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In Good Taste

“It’s all about confidence; if you feel confident in your offer, so will the client.”

Rivky Deutsch has learned this Temech lesson well.

Rivky entered the working world at the age of 17. “I’d taken a course in creating fruit platters,” she shares. “And I saw that the teacher, Tzippi Cohen, was the director of the Culinary Campus. I asked her if she could use help.”

That led to a job as a sous chef. Next, Rivky took a cooking course, then branched into patisseries. Eventually, she was assisting with the courses and ordering the food.

After four years, she felt she’d gained all she could, and she landed a job working for two female caterers. She also won first place in the dairy category at a culinary contest. Then corona hit.

“No events, no catering, no work.”

That didn’t last long. The ever-resourceful Rivky got a job in a school for youth at risk. She made lunch and kept the kitchen stocked.

“It was steady work, but I got bored. They wanted the same thing all the time — chicken, rice, potatoes. I need creativity and challenge. It was time to build my own business.”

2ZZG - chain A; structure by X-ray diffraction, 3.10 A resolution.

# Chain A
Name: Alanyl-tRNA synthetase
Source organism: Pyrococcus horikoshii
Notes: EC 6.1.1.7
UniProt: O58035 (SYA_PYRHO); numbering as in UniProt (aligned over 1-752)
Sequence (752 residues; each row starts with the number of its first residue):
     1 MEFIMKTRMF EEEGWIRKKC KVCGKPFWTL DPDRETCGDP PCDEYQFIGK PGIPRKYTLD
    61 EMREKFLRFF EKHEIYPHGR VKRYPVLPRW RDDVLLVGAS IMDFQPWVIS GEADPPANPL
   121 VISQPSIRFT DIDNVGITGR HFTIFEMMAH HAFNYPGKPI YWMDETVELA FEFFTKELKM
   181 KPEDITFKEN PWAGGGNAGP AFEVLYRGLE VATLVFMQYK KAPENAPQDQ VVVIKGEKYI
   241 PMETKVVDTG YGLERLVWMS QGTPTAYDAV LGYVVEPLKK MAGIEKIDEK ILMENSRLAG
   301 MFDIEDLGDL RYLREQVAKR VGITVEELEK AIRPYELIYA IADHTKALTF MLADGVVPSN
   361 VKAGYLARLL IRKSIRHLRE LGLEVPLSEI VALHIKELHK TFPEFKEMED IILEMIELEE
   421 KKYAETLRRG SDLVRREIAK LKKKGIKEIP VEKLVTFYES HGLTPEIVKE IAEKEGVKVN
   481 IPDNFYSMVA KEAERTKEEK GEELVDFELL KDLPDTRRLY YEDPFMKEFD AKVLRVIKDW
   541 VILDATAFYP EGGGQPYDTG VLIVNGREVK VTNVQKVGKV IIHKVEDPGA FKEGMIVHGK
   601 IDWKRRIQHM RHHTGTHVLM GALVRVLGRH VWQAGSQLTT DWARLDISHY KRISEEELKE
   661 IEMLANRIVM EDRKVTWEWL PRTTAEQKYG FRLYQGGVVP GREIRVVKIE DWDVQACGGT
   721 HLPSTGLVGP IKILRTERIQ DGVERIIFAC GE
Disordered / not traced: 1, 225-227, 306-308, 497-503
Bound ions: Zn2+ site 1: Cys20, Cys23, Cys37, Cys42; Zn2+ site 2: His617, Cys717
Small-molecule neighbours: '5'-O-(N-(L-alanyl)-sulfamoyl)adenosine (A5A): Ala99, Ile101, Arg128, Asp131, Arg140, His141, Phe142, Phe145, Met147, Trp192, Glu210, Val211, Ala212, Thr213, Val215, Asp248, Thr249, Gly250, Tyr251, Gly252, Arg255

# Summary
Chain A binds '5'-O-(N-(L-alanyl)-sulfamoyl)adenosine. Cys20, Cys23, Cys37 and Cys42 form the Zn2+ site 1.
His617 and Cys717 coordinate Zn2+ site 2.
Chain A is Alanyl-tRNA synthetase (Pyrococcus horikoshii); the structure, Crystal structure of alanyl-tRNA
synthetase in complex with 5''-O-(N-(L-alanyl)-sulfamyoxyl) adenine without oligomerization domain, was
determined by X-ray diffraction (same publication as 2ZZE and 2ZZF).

Rivky prepared a line of nearly-ready-to-eat food — sauces for pasta, a mix for falafel, etc. — so customers could have the convenience of takeout with a homemade touch. However, there wasn’t enough interest.

She then started taking orders for dairy and parve events — companies who want to treat their workers, bas mitzvos, a fundraiser brunch. She offers a wide range of salads and veggie dishes, finger rolls, focaccias, and quiches, as well as a mouthwatering selection of desserts.

A year ago, she joined a Temech networking group and that turbocharged her business.

“I learned how to market and network confidently. It was great to sit with other business owners and hear about how they dealt with the same challenges I face.”

“One speaker focused on sales pitches, and her approach helped me improve those conversations. Good Jewish mothers are always worried about not having enough food. ‘I ordered for 20, is it going to be enough?’ they’ll ask.

“I realized that if I get flustered and say, ‘I’m not sure, maybe order a little more,’ they lose trust in me. But when I confidently answer, ‘Sure, it will be plenty!’ they’re reassured and more likely to use me. And there’s always plenty of food.”

Temech’s conference last year was a month after Rivky got married and she debated attending. She went and worked up the gumption to approach a potential client. The woman couldn’t use her, but she pointed her to a website where Rivky advertised. That led to her snagging her largest client.

There was also a mindset shift.

“We set goals every month, and that changed my approach. Instead of waiting for clients, I’m actively working on growing my business every month.

“This was such a positive experience that after finishing the networker group, I joined an accelerator group. I want to take this as far as I can.”

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